I hope this post finds you well today! I wanted to tell you about my new sweatah!
I have to say… I’ve made a few sweaters before (knitted not crocheted) and haven’t worn them (much). I loved making them (for the most part), really liked the final results… attempted to wear them…. and ended up not. (Well, maybe once or twice… okay okay). 🙂
But I just finished up this gorgeous Chevron Lace Cardigan (which is a free pattern on Ravelry) and have already worn it and have gotten tons of compliments! I AM IN LOVE!
Okay, first of all, if you know how to knit AND crochet, definitely try crocheting a sweater.
I know crafting isn’t all about the speed, but hey… sometimes it is! The faster we are, the more we can create! And I am addicted to productivity and accomplishment.
I whipped this sweater out in a week. Boom. DONE!
Don’t let the thought of a sweater intimidate you… just start! If you get stuck on the pattern, there are LOADS of projects on Ravelry and you can browse through there and see what others have done. And look at the pictures.
I found this pattern super easy to understand. And I made some mods! So here’s what I did along with tips for what you should do if making it:
- Start with a REEALLLY loose starting chain. The starting chain creates the neck and I did mine too tightly. I should know better after all these years of crocheting, but alas. I felt like I wouldn’t have gotten those puckers around the neckline if my starting chain had been a bit looser. More loose. Loosier goosier.
- I started with the recommended J hook, but when I got down to the waist (you work your way down from top to bottom), I switched to an H hook. I wanted an I but couldn’t find mine. This helped to prevent any weird flare out or stretching at the bottom. TOTALLY happy with this decision! It really helped to bring in the waist area!
- I also used the H hook on the sleeves. They fit just fine but are ALMOST too tight. Wish I had used the J hook so they’d be just a smidge looser.
- I knitted (Gasp! Combining knitting and crocheting into one piece? Yep) the bottom of the sweater and the bottom of the sleeves. I did a basic 1×1 rib stitch, for a nice, smooth, professional finish. How do you do this? Well…—>
- Before starting the ribbing, I attempted to even out the bottom first. It was wavy because this is a chevron pattern. I didn’t want my knitted rib to be puckery, so I did a quick crochet row around (and I did the same thing on the sleeves too) to even out the bottom and make it more smooth/straight. Basically where the pattern dipped, I did double crochets. Where it peaked, I did single crochets. So I worked 6 single crochets over the peaks, did a half double crochet, 2 double crochets, a half double crochet, and then started over with the 6 single crochets… around and around. This created a nice smooth edge.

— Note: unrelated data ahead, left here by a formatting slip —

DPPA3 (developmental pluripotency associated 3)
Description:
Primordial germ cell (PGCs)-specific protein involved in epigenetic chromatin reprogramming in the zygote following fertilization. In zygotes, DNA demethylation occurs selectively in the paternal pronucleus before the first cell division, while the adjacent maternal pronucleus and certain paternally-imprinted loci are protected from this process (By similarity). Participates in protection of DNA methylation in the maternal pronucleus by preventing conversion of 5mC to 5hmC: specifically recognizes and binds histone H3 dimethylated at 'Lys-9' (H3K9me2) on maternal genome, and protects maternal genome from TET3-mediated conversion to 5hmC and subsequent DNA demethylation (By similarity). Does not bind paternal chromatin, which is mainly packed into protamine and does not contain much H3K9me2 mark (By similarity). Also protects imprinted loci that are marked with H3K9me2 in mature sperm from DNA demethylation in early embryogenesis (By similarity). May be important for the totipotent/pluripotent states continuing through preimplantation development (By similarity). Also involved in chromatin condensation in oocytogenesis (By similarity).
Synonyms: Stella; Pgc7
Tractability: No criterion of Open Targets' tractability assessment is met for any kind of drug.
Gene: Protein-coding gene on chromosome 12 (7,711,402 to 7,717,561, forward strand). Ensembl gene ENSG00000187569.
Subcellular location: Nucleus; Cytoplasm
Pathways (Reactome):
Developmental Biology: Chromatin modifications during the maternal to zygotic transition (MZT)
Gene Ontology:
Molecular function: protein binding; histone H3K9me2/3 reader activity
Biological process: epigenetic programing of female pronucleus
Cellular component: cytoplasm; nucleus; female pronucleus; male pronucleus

- Then I picked up one loop in each stitch around with my knitting needle and just proceeded to knit. Quite easy really!
- I opted for 3/4 length sleeves as it’s still chilly here in Alaska and plus I thought it was a good length to draw attention to my waist, which is a feature I try to highlight. Show off the good stuff, hide the less than good stuff!
YARN: I used just over 3 skeins of my DK weight 100% Pure Cashmere. It. Is. Heaven. Soft. Soft. Soft. But holds its shape well and should last for years to come! Colors change all the time in my shop, but this is my Blue Periwinkle. If I had made the sleeves just a row or two shorter, 3 skeins would have been enough. (I made the smallest size.)
STYLING OPTIONS: With this blue, I opted to wear it over a cream dress with neutral/brown and gold jewelry. Worked out well! I actually chose the color and length of the sweater to go with jeans. So I’ll try it soon like that and see how that works!
HOOKS: I used the J like the pattern called for, and switched to an H when I got to the waist. I also used an H for the arms, but wish I had used the J.
NEEDLES: For the knitting needles, I used US size 7.
TIME: It took me 1 week to make this and I didn’t even have to “push” myself. It was enjoyable the whole way! After a week, I start to lose interest. After 2 weeks, I’m usually bored to tears and forcing myself to finish something. 3 weeks or more… forget it. It just becomes torturously boring. So I now only choose projects I can finish quickly. A 1-week sweater is AWESOMMMMEEE!
BUTTONS? I did actually make a wee button hole while crocheting around the front and neckline (by doing a chain 3 and skipping 3 stitches), but decided on not using it. I don’t think I’ll ever button it, but will just let it hang. And I thought just 1 button would look strange anyways.
So there you have it! I hope this inspires you to give sweater crocheting a try! It’s so rewarding and ultra-quick.
I’ve already started on my next pattern which I’ll tell you about soon!
Enjoy your day… I’m headed out for some chia pudding and a steamer at our local coffee shop. Spring is here in Alaska and everything is sunny and drippy and meltingggg! Oh! The gloriousness of coming out of a long, dark winter into the first hints of spring! Love. IT!
Find some time today to be good to yourself and do some crafting. It’s good for the soul. And my motto is, the happier you are, the happier others around you will be!
Over and out!
P.S. Please comment below and let me know what you think about the sweater! Have you ever made one and if not, what’s holding you back?